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J Neurosci. 2012 Feb 15;32(7):2523-37. doi: 10.1523/JNEUROSCI.4141-11.2012.

Decrease in tonic inhibition contributes to increase in dentate semilunar granule cell excitability after brain injury.

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Department of Neurology, New Jersey Medical School, University of Medicine and Dentistry of New Jersey, Newark, New Jersey 07103, USA.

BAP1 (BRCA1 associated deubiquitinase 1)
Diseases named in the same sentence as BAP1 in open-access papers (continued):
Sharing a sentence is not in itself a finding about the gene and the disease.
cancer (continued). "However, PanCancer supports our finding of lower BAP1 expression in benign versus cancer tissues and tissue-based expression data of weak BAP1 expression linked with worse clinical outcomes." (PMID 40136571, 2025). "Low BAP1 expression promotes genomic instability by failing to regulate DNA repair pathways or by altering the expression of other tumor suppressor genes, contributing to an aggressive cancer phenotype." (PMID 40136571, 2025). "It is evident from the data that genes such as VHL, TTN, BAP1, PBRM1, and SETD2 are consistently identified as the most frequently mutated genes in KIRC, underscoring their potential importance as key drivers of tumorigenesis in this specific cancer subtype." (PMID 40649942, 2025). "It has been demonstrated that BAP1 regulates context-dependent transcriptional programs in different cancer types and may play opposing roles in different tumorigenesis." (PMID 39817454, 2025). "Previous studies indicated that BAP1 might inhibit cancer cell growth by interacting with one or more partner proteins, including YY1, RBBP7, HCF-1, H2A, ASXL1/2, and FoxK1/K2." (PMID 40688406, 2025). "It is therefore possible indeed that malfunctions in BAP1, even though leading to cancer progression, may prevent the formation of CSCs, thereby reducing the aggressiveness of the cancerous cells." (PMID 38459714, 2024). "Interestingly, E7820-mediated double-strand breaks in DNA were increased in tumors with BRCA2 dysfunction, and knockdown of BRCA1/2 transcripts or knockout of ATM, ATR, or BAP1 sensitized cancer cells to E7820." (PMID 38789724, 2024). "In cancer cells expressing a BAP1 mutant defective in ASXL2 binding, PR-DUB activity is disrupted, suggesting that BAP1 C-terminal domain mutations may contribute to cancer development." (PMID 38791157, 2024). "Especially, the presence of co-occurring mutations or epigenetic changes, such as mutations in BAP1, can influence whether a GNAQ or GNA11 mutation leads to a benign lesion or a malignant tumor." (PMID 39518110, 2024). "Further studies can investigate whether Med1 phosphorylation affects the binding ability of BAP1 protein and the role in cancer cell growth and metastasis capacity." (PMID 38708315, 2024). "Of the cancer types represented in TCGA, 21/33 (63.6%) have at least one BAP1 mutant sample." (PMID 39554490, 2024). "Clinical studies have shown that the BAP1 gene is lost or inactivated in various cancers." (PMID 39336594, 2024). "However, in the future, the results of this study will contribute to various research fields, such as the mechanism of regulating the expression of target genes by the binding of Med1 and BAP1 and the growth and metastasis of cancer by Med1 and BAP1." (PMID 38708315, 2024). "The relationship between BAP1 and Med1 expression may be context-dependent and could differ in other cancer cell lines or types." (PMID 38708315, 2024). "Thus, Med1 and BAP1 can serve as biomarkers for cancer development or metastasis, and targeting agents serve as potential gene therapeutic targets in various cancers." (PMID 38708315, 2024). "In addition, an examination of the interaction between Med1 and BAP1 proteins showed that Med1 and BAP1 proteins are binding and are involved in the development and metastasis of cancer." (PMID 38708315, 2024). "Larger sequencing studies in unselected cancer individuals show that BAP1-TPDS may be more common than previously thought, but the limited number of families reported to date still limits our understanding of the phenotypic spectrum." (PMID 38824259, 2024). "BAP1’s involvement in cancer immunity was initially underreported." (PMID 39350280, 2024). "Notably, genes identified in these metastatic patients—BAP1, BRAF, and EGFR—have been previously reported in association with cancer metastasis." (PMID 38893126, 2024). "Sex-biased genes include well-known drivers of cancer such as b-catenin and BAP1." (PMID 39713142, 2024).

Brain injury is an etiological factor for temporal lobe epilepsy and can lead to memory and cognitive impairments. A recently characterized excitatory neuronal class in the dentate molecular layer, semilunar granule cell (SGC), has been proposed to regulate dentate network activity patterns and working memory formation. Although SGCs, like granule cells, project to CA3, their typical sustained firing and associational axon collaterals suggest that they are functionally distinct from granule cells. We find that brain injury results in an enhancement of SGC excitability associated with an increase in input resistance 1 week after trauma. In addition to prolonging miniature and spontaneous IPSC interevent intervals, brain injury significantly reduces the amplitude of tonic GABA currents in SGCs. The postinjury decrease in SGC tonic GABA currents is in direct contrast to the increase observed in granule cells after trauma. Although our observation that SGCs express Prox1 indicates a shared lineage with granule cells, data from control rats show that SGC tonic GABA currents are larger and sIPSC interevent intervals shorter than in granule cells, demonstrating inherent differences in inhibition between these cell types. GABA(A) receptor antagonists selectively augmented SGC input resistance in controls but not in head-injured rats. Moreover, post-traumatic differences in SGC firing were abolished in GABA(A) receptor blockers. Our data show that cell-type-specific post-traumatic decreases in tonic GABA currents boost SGC excitability after brain injury. Hyperexcitable SGCs could augment dentate throughput to CA3 and contribute substantively to the enhanced risk for epilepsy and memory dysfunction after traumatic brain injury.

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